22 March 2007

Longfellow Bicentennial Concert, 25 March

On Sunday afternoon, 25 March, there will be a free concert at Harvard’s Sanders Theatre to celebrate the 200th anniversary of Henry Wadsworth Longfellow’s birth in 1807.

Longfellow was the most popular American writer in the world in the late 1800s. Because so many American schoolkids memorized and recited his poetry, and because he wrote rhyming, metrical, and often narrative verse that went out of fashion in the early 1900s, people started to associate his work with children. There have been some excellent picture-book editions of his poems while some of his longer and more mature work faded.

Long out of favor, Longfellow now seems to be gaining a bit more respect from the academic world, especially because his interests dovetail with two current broad concerns:

  • internationalism: Longfellow was a professor of languages, a translator, a traveler, and a correspondent and champion of poets around the globe.
  • multiculturalism: For his time Longfellow was unusually interested in minority cultures within the US, researching and writing poems about Acadians, Ojibway, Jews, and African-Americans. (Longfellow supported Abolutionism while his father-in-law, who paid for his mansion in Cambridge, was a major textile mill-owner, making family discussion of the issue somewhat awkward.)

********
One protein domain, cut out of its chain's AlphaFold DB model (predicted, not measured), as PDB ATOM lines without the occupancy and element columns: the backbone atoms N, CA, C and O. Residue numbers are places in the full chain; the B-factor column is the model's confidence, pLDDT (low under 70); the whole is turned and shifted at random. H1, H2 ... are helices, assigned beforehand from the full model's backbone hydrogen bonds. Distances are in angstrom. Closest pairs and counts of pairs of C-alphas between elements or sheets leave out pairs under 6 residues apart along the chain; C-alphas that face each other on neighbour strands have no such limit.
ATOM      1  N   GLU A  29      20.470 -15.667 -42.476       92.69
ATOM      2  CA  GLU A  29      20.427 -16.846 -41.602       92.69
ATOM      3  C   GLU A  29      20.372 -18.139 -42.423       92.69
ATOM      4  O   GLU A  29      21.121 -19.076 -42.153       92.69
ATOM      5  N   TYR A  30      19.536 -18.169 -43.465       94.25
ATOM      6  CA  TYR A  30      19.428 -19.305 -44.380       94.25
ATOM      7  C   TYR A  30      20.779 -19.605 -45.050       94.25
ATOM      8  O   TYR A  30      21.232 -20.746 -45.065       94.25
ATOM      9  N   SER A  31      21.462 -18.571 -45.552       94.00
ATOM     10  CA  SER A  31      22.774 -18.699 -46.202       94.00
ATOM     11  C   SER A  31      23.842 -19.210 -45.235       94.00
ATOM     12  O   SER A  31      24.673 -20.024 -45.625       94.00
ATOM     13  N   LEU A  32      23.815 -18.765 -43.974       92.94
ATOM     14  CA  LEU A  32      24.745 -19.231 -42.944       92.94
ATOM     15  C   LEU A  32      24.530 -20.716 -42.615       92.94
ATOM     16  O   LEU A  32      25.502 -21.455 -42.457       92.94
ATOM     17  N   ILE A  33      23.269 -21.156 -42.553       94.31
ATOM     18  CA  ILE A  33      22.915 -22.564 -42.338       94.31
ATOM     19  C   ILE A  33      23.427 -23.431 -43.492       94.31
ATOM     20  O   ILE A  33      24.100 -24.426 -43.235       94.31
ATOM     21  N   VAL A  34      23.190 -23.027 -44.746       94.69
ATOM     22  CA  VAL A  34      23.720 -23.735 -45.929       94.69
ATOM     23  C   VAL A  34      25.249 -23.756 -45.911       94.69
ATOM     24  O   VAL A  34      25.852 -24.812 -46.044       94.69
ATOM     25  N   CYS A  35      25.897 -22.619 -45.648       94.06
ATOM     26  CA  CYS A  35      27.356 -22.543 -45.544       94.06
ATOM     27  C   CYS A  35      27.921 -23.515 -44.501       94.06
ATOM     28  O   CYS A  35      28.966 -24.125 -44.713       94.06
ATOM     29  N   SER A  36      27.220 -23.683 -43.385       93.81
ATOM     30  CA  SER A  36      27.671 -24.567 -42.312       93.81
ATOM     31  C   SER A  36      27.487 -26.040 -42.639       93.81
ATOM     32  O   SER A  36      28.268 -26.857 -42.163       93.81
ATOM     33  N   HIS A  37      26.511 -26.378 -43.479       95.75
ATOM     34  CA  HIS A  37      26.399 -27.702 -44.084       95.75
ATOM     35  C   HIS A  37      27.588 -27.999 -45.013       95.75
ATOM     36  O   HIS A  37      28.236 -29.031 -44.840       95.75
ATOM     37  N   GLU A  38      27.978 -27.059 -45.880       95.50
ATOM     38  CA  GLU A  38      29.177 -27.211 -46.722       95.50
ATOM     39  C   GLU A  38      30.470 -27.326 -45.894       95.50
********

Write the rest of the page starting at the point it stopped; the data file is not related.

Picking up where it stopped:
This concert, in the same site as a centennial celebration of Longfellow one hundred years ago, will feature:
  • The Boston Landmarks Orchestra, under Charles Ansbacher, performing musical works Longfellow enjoyed and Julian Wachner’s musical setting of “The Midnight Ride of Paul Revere”
  • Christopher Lydon, host of the WGBH radio discussion show Open Source, as master of ceremonies
  • Matthew Pearl, author of the historical crime novel The Dante Club, featuring Longfellow, Dr. Oliver Wendell Holmes, James Lovell, and other Boston literary figures
  • David Connor in the role of Paul Revere
  • Baritone Brett Johnson performing “A Psalm of Life”
  • A local children’s chorus singing a setting of Longfellow’s poem “Snowflakes”
This free family concert starts at 2:00, with the theater open at 1:30. Seating is not reserved.

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